Photograph — The OWL Campus

Nigeria’s inflation rate, last placed at 12.82 percent in July, may soar to more than 14 percent by the end of December, the central bank (CBN) has warned. This comes as Africa’s largest economy faces a rising government deficit and broader economic challenges amid the coronavirus outbreak.

The projection is based on supply shocks that may likely occur due to a decline in economic activities globally, the apex bank said in its 143-page Monetary, Credit, Foreign Trade and Exchange Policy Guidelines for Fiscal Years 2020/2021. Read more here.

Below is the Ventures Africa Weekly Economic Index for the week ending 18th of September 2020. This economic index gives you a glimpse into other recent activities in Nigeria’s economy as well as changes and prices that could affect the economy:

Nigerian Stock Exchange

Data released by the Nigerian Stock Exchange as of September 18, 2020, showed that the NSE All-Share Index depreciated by 0.08 percent while Market Capitalization appreciated by 0.10 percent to close the week at 25,572.57 and ₦13.365 trillion respectively.

All other indices finished lower with the exception of NSE Main Board, NSE Pension, NSE Insurance, NSE Meri Growth, NSE Consumer Goods, NSE Lotus II and NSE Industrial Goods Index while NSE ASeM Index closed flat.

Top price gainers and decliners in the week under review:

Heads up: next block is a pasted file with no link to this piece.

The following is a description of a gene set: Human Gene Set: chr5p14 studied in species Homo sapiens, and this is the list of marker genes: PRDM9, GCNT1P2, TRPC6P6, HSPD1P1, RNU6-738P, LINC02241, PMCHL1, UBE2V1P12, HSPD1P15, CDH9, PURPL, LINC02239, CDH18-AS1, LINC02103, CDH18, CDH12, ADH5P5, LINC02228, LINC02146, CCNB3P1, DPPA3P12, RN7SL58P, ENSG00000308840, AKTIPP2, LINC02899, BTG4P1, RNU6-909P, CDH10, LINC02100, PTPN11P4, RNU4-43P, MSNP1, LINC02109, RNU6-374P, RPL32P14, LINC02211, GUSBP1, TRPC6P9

Top five price gainers

Wapic Insurance Plc.

Learn Africa Plc.

Unity Bank Plc.

Neimeth International Pharmaceuticals Plc.

Ikeja Hotel Plc.

Top five price decliners

Associated Bus Company Plc.

NEM Insurance Plc.

Tripple Gee and Company Plc.

University Press Plc.

Union Diagnostic & Clinical Services Plc.

How did the Naira fare?

Credit:  Pius Utomi Ekpei/AFP/Getty Images

The Nigerian currency slid against the dollar at the close of last week, trading at ₦385 per dollar, a depreciation from the ₦383 a dollar recorded a week before. At the parallel market, the exchange rate closed at ₦457/$1, per AbokiFX.

How did the price of oil fare?

Oil prices rallied last week due to a combination of factors, with international benchmarks Brent crude closing the week at $42.73 per barrel and U.S. West Texas Intermediate at $40.66 a barrel. The rebound came after reports showed a drawdown in oil storage, Hurricane Sally forced offshore platforms offline, and a meeting between OPEC+ where the Saudi oil minister warned speculators gambling in the market and pressured laggards to increase their compliance.

American investment banking giant, Goldman Sachs has said that it expects Brent rising to $49 per barrel before the end of the year. “We estimate that the oil market remains in deficit with speculative positioning now at too low levels,” Goldman said.

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